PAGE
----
‘Vida’ Season 2 Episode 1 Recap: Operating On Chingona Level


No television show out there truly captures the queer Latina experience quite like Vida. Created and written by Tanya Saracho, Vida follows the death of a woman named Vidalia (or Vida), as well as the aftermath experienced by her estranged daughters, Lyn and Emma, and her semi-secret wife, Eddy. There’s more to it, of course! There’s the on-again, off-again romance between Lynn and Johnny (a guy who’s about to have a baby with another woman, Carla). There’s Mari trying to figure out how to oppose the gentrification of her neighborhood while also simply just trying to exist as a young woman, and Emma navigating the complexities of her queerness. If I haven’t intrigued you yet, you might want to start by finally binge-watching season one. 

Vida is a rare show in that it frequently shows a wide range of sexual acts from a queer and female-focused lens. In season one, we had a scene with Emma (Mishel Prada) and an internet hookup where she plays the dom, getting her toes sucked and then sitting on her partner’s face. We also had several masturbation scenes, some annilingus, and more queer sex than your average television show.

Season two is no different and opens with a cocaine-and-molly infused orgy where Lynn (Melissa Barrera) is apparently getting her kicks and trying, once more, to get over her on-again, off-again lover, Johnny. It only seems to be half working. Meanwhile, we find Emma exploring her dom side once more, by having her former co-worker’s face deep in her hindquarters. But when playtime is over, the guy starts to give Emma his opinion about how she’s leaving her job behind. Suffice to say, Emma’s not having it and kicks him to the curb.

Last season, Lyn decided to once again call things off with Johnny, recognizing that he was about to become a father, and acknowledging how “asquerosa” her behavior is. But while her intentions are good, Lynn frequently struggles with her own basic brattiness. In one scene, she loudly and absurdly complains about a small yoga studio’s lack of online scheduling platform, which caused her to accidentally arrive at a prenatal class. And who should be there but Carla? Worse is the fact that Johnny just so happens to show up as well, and you can imagine how that turns out.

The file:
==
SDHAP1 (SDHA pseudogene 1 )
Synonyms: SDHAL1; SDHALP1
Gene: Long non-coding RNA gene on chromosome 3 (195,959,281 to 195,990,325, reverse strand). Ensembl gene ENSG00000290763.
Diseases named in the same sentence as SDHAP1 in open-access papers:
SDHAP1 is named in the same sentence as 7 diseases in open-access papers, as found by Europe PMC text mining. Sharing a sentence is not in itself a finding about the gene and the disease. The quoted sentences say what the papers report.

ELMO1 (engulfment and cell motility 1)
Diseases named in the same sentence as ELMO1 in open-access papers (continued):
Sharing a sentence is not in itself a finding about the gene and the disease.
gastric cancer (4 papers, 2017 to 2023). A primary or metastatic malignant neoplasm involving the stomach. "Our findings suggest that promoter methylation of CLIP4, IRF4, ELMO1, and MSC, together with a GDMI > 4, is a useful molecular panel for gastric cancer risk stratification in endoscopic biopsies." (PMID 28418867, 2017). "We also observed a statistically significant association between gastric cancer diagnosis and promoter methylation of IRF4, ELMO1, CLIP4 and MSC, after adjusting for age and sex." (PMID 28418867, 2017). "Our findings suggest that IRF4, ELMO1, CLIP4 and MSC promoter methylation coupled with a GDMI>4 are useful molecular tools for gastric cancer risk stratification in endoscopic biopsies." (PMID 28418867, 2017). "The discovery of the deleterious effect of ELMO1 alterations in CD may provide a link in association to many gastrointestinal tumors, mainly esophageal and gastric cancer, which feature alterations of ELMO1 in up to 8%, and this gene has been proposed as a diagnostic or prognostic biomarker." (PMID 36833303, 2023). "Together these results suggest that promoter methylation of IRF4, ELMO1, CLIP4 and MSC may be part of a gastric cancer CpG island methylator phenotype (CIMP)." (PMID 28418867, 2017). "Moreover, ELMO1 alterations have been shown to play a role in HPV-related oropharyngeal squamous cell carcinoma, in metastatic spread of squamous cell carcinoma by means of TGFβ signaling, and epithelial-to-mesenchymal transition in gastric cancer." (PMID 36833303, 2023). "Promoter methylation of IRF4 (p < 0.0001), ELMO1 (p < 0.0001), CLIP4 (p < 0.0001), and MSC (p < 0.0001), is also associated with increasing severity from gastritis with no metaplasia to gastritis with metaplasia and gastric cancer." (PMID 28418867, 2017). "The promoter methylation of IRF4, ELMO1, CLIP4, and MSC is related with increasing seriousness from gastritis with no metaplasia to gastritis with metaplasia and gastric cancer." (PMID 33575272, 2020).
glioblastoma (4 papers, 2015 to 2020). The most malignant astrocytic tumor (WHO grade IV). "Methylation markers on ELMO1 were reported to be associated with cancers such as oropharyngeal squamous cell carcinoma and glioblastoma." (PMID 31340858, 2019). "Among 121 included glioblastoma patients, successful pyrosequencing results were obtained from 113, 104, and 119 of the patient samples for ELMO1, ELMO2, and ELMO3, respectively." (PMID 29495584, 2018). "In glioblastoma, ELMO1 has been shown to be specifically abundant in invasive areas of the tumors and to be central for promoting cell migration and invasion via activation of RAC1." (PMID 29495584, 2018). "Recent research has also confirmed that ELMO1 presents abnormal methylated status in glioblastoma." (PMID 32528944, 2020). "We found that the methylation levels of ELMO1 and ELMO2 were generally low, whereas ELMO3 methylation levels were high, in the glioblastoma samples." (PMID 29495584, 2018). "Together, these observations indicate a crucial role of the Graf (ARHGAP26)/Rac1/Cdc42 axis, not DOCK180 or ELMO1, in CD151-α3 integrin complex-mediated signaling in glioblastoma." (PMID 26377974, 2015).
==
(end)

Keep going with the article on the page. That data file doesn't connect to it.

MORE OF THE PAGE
Another major conflict on Vida has involved whether or not Eddy (Vida’s wife) has any claim to the bar. It’s a weakness that Nelson (the local snake-in-the-grass developer) knows to exploit. So he drops some intel to Emma about the situation: Eddy and Vida were never legally married. That means Emma could essentially cut Eddy out of the bar business…legally speaking. On the one hand, Emma doesn’t want to collude with Nelson. On the other, she’s drowning in debt and wouldn’t having Eddy out of the picture potentially make things easier?

Issues of identity and gentrification are also major themes on Vida— and no character is more involved in this than Mari. Except while she seemed pretty sure of her stance on things in season one, season two finds Mari questioning some of her actions and choices. While she wants to be “operating on the chingona level” like her bestie, a chance interaction with an old high school friend leaves her questioning whether she should be going to college or doing something else with her life instead of working odd jobs and being part of Vigilantes. It’s an issue a lot of first-generation youth experience, as some go off to colleges and white-collar jobs while others find themselves working earlier to help their family or merely get by.

Throughout this episode, Emma and Lynn both struggle to figure out a name for the bar. Emma has a few ideas, but none really seem to be fitting. Lynn, meanwhile, feels that they should name it after their mother. At the end of the episode, Emma brings Eddy home and the two happen upon Lynn, who is chasing around a kitten inside their building. Eddy tells Lynn it’s Don Fulgencio’s cat, and when Lynn goes to return it, she finds him sitting in his chair, dead as a doornail, vomit everywhere. While sad, it’s this second run-in with death that brings Emma to finally conclude what to name the bar: Vida.

“But without the ‘S’,” she stresses. And just like that, the two begin their own new vidas, as the bar’s owners as well.

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